LocationBushwick, Brooklyn, NY, United States
PhotographsCourtesy of baumann architecture
From the architect. Contributing to the renaissance of a highly industrialized section of east Brooklyn, a derelict factory was rejuvenated as an artist’s live/work space.
The deteriorating front façade and unstable footing were replaced with a poured concrete façade reflecting the harsh conditions of the neighborhood: a single keyhole allows entry through the ¼” plate steel doors. One proceeds through the building towards the studio space at rear, passing a series of floor-to-ceiling glazed openings which function to make discreet studio spaces and maintain the floor-through transparency. From either the studio or the residential flank one has unbroken views the length of the building, consistent with the generous feel of the original manufacturing space, now a sculpture studio. No interior walls touch the perimeter. The exterior envelope is redeveloped for the highest environmental efficiency, augmenting the radiant floor technology.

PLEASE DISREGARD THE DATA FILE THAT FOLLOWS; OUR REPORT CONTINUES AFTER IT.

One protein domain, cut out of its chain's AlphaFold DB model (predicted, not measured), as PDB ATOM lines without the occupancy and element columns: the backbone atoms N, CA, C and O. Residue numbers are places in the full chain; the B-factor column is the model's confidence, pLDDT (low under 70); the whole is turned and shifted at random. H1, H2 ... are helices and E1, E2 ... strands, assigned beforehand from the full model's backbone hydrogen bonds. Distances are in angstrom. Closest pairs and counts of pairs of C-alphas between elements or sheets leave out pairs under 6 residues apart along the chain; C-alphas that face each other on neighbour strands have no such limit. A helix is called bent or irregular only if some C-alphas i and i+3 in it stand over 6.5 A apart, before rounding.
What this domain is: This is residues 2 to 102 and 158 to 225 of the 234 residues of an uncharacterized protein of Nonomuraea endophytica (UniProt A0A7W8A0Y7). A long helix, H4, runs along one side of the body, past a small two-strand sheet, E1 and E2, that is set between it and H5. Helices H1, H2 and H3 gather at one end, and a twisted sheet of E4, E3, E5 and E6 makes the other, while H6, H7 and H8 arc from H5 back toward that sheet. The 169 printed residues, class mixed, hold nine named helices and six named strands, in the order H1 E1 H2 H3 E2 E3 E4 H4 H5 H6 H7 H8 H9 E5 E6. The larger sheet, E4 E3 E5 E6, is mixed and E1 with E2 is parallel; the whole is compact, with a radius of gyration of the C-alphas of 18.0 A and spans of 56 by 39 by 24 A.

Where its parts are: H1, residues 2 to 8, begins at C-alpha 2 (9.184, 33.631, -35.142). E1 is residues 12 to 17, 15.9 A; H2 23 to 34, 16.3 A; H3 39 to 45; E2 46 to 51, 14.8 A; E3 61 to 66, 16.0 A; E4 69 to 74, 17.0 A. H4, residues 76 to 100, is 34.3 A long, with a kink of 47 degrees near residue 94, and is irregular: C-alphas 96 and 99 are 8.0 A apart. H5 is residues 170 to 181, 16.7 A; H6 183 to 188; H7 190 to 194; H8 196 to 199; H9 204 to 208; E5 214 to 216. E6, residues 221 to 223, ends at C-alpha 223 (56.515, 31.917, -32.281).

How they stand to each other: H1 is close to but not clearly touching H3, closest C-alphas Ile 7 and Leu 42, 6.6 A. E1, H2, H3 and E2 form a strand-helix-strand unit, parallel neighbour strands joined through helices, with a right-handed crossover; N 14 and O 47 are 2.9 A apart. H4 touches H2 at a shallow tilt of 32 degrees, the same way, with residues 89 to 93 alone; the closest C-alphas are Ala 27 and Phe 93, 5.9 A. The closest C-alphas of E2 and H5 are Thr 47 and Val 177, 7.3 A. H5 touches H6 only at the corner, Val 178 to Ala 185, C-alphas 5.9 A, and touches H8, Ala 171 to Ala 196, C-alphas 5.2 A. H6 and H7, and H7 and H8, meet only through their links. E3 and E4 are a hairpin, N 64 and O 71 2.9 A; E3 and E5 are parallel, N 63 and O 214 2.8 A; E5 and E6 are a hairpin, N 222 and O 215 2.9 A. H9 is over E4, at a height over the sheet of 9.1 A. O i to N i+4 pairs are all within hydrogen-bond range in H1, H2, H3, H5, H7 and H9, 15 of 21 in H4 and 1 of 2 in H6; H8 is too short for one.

The building transforms as one circulates from the closed, protective front façade to the open rear studio, where a central column and a long section of side wall were removed to access the adjacent alley and make it usable. Light reflected from this newly exposed party wall provides a diffuse studio illumination, in contrast to the existing skylights. The insertion of an inset glazed window wall forms a sheltered exterior court while visually delimiting the room borders.
During a routine site visit I realized that my vision for the space had been radically compromised. The long unfettered circulation flanking one side of the building now terminated in a bathroom wall! Bewildered by these changes I ran into the owner, who described his hesitation at having a bathroom open in two directions—hence the partition wall.
Occasionally a client comes along with deep aesthetic sense and empathy and fortunately this sculptor is one. A protracted discussion about architecture, free plans, light transmission and the nature of implied spatial continuity ensued, followed by the decision to remove the wall and free the space.